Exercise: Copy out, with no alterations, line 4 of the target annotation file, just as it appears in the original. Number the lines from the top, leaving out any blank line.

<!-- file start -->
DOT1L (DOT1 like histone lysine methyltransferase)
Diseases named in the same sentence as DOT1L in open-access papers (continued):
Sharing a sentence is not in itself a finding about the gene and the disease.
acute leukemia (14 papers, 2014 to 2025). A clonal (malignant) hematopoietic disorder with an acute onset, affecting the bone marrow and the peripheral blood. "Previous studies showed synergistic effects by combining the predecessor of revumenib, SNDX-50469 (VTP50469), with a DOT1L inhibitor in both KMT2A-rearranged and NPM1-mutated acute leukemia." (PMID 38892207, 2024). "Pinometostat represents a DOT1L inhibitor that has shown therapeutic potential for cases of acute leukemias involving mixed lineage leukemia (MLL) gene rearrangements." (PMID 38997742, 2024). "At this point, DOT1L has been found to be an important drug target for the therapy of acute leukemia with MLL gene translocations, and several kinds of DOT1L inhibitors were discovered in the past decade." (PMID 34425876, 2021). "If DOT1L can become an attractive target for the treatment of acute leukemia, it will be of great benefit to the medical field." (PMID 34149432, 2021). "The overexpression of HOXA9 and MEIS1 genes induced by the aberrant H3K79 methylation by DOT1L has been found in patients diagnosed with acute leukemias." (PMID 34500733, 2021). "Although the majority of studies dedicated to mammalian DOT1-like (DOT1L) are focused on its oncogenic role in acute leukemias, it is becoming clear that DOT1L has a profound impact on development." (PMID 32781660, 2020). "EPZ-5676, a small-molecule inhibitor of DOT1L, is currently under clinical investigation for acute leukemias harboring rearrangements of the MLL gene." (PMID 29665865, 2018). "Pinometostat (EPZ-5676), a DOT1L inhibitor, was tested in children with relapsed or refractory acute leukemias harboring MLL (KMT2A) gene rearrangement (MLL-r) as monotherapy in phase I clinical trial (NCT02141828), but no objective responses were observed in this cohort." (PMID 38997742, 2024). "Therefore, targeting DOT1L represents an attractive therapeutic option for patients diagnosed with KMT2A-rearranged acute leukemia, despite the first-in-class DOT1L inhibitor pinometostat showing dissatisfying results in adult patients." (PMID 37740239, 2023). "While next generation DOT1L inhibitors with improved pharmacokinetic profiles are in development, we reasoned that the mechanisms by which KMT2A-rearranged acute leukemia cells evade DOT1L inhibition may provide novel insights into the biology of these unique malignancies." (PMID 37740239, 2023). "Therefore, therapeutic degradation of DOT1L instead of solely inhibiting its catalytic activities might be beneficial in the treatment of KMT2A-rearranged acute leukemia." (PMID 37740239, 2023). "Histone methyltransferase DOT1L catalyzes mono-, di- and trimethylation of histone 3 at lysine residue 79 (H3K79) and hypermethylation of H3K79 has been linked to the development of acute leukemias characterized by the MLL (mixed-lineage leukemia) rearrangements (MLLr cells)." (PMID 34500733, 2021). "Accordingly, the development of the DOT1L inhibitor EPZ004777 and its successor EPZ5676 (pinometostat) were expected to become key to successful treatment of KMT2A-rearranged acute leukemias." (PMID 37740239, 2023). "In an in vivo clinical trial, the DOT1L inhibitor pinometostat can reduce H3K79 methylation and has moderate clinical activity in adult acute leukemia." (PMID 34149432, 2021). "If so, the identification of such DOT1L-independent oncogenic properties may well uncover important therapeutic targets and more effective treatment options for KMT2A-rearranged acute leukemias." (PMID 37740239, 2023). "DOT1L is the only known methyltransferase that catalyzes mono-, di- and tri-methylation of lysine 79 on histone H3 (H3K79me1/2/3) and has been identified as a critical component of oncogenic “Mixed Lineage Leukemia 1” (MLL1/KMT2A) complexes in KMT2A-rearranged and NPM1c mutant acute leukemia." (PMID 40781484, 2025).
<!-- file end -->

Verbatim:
acute leukemia (14 papers, 2014 to 2025). A clonal (malignant) hematopoietic disorder with an acute onset, affecting the bone marrow and the peripheral blood. "Previous studies showed synergistic effects by combining the predecessor of revumenib, SNDX-50469 (VTP50469), with a DOT1L inhibitor in both KMT2A-rearranged and NPM1-mutated acute leukemia." (PMID 38892207, 2024). "Pinometostat represents a DOT1L inhibitor that has shown therapeutic potential for cases of acute leukemias involving mixed lineage leukemia (MLL) gene rearrangements." (PMID 38997742, 2024). "At this point, DOT1L has been found to be an important drug target for the therapy of acute leukemia with MLL gene translocations, and several kinds of DOT1L inhibitors were discovered in the past decade." (PMID 34425876, 2021). "If DOT1L can become an attractive target for the treatment of acute leukemia, it will be of great benefit to the medical field." (PMID 34149432, 2021). "The overexpression of HOXA9 and MEIS1 genes induced by the aberrant H3K79 methylation by DOT1L has been found in patients diagnosed with acute leukemias." (PMID 34500733, 2021). "Although the majority of studies dedicated to mammalian DOT1-like (DOT1L) are focused on its oncogenic role in acute leukemias, it is becoming clear that DOT1L has a profound impact on development." (PMID 32781660, 2020). "EPZ-5676, a small-molecule inhibitor of DOT1L, is currently under clinical investigation for acute leukemias harboring rearrangements of the MLL gene." (PMID 29665865, 2018). "Pinometostat (EPZ-5676), a DOT1L inhibitor, was tested in children with relapsed or refractory acute leukemias harboring MLL (KMT2A) gene rearrangement (MLL-r) as monotherapy in phase I clinical trial (NCT02141828), but no objective responses were observed in this cohort." (PMID 38997742, 2024). "Therefore, targeting DOT1L represents an attractive therapeutic option for patients diagnosed with KMT2A-rearranged acute leukemia, despite the first-in-class DOT1L inhibitor pinometostat showing dissatisfying results in adult patients." (PMID 37740239, 2023). "While next generation DOT1L inhibitors with improved pharmacokinetic profiles are in development, we reasoned that the mechanisms by which KMT2A-rearranged acute leukemia cells evade DOT1L inhibition may provide novel insights into the biology of these unique malignancies." (PMID 37740239, 2023). "Therefore, therapeutic degradation of DOT1L instead of solely inhibiting its catalytic activities might be beneficial in the treatment of KMT2A-rearranged acute leukemia." (PMID 37740239, 2023). "Histone methyltransferase DOT1L catalyzes mono-, di- and trimethylation of histone 3 at lysine residue 79 (H3K79) and hypermethylation of H3K79 has been linked to the development of acute leukemias characterized by the MLL (mixed-lineage leukemia) rearrangements (MLLr cells)." (PMID 34500733, 2021). "Accordingly, the development of the DOT1L inhibitor EPZ004777 and its successor EPZ5676 (pinometostat) were expected to become key to successful treatment of KMT2A-rearranged acute leukemias." (PMID 37740239, 2023). "In an in vivo clinical trial, the DOT1L inhibitor pinometostat can reduce H3K79 methylation and has moderate clinical activity in adult acute leukemia." (PMID 34149432, 2021). "If so, the identification of such DOT1L-independent oncogenic properties may well uncover important therapeutic targets and more effective treatment options for KMT2A-rearranged acute leukemias." (PMID 37740239, 2023). "DOT1L is the only known methyltransferase that catalyzes mono-, di- and tri-methylation of lysine 79 on histone H3 (H3K79me1/2/3) and has been identified as a critical component of oncogenic “Mixed Lineage Leukemia 1” (MLL1/KMT2A) complexes in KMT2A-rearranged and NPM1c mutant acute leukemia." (PMID 40781484, 2025).